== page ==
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ASIAN AMERICAN AIR FORCE
Three brave women of the Asian American Air Force talk about the bread, sweat and gears behind on-air glory.
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"Those who win the job search sweepstakes can enjoy the pay scale and job security of migrant workers, the working hours of call girls, and the daily stress of beat cops."
ou see them everywhere, the beautiful, articulate Asian talking heads who feed America the day's events and gossip. Notwithstanding Connie Chung's recent fall from the CBS Evening News co-anchor chair, the Asian female TV journalist is now an American institution. No self-respecting station in the nation's 210 TV markets has the audacity to broadcast without one. No wonder then that the heads of so many of our young women fill with dreams of leaving behind the earthly frustrations of growing up a minority woman and attaining instant mass-market respect and adoration in the stratosphere of the American consciousness.
     Yet the realities of the profession are discouraging. Those who manage to win the job search sweepstakes can expect to enjoy the pay scale and job security of migrant workers, the working hours of call girls, and the daily stress of beat cops. If they're still around a decade later, they will have won a fighting chance to compete for the slot that approximates their girlhood dreams. What red-blooded American girl can resist the challenge?


YOUNG SPORT: AKEMI TAKEI

     Akemi Takei, 26, is the 10 o'clock sports anchor at WKYT, Lexington, Kentucky's CBS-affiliate cable station. The Los Angeles native attended exclusive Marlborough private school for girls and majored in political economy at UC Berkeley. Her 3.5 GPA got her accepted into the nation's three top journalism schools‹Columbia, University of Missouri and Northwestern. She chose Northwestern and began her TV reporting career two years ago in Sioux City, Iowa. Her periodontist father is the younger brother of famed actor and Transpacific Editor-at-Large George Takei.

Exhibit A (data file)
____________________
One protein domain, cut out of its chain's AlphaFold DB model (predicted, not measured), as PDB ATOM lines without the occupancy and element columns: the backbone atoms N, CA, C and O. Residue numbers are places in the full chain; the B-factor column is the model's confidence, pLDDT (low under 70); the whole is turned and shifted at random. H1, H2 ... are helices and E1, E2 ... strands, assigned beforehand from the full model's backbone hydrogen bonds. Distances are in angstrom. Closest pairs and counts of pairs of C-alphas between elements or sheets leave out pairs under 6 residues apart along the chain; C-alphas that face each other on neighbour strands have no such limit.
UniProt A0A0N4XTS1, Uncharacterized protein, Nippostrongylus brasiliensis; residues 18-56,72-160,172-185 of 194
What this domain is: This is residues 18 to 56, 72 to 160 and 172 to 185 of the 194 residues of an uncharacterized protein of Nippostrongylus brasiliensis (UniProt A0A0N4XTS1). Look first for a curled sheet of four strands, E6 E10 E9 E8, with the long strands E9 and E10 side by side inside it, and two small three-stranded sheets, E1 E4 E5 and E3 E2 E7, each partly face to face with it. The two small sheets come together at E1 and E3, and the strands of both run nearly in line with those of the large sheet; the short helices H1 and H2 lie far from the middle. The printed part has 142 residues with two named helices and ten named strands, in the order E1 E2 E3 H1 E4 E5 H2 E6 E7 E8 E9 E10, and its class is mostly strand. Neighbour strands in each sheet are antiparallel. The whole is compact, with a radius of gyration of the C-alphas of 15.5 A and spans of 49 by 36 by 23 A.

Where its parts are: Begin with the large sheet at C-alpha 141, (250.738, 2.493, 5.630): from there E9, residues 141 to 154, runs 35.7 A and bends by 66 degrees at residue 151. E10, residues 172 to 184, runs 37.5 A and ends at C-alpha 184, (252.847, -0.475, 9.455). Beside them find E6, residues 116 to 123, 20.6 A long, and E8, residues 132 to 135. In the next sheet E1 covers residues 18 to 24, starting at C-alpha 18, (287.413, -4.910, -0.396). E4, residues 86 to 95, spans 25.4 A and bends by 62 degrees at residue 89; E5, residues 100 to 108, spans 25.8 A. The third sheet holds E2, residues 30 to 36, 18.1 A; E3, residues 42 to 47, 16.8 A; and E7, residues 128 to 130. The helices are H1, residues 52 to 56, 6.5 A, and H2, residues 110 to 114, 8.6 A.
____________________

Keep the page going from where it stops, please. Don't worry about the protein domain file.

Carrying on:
GoldSea: Did your parents support you through school?
Takei: They paid tuition and living expenses.

GS: Did you work part time?
AT: I interned at a TV station in San Francisco.

GS: How many hours a week?
AT: About 15.

GS: Were you paid?
AT: A $10 stipend to cross the bridge.

GS: So basically you worked for free.
AT: That's how it is in most stations all over the country.





Lexington, Kentucky Sports Anchor Akemi Takei with brother Scott

GS: How long did you work there?
AT: My sophomore through senior years.

GS: How did you get that internship?
AT: My first intership was actually the summer after my freshman year in college with CBS news in LA.

GS: How did you get that one?
AT: One of the correspondents for CBS News is a family friend of ours. He helped me get in touch with the people I needed to talk to. One of the producers I worked with there had previously worked with a station in the Bay Area.

GS: So it was through personal contacts.
AT: Yes.

GS: Did you work part time during your masters program?
AT: No. PAGE 2

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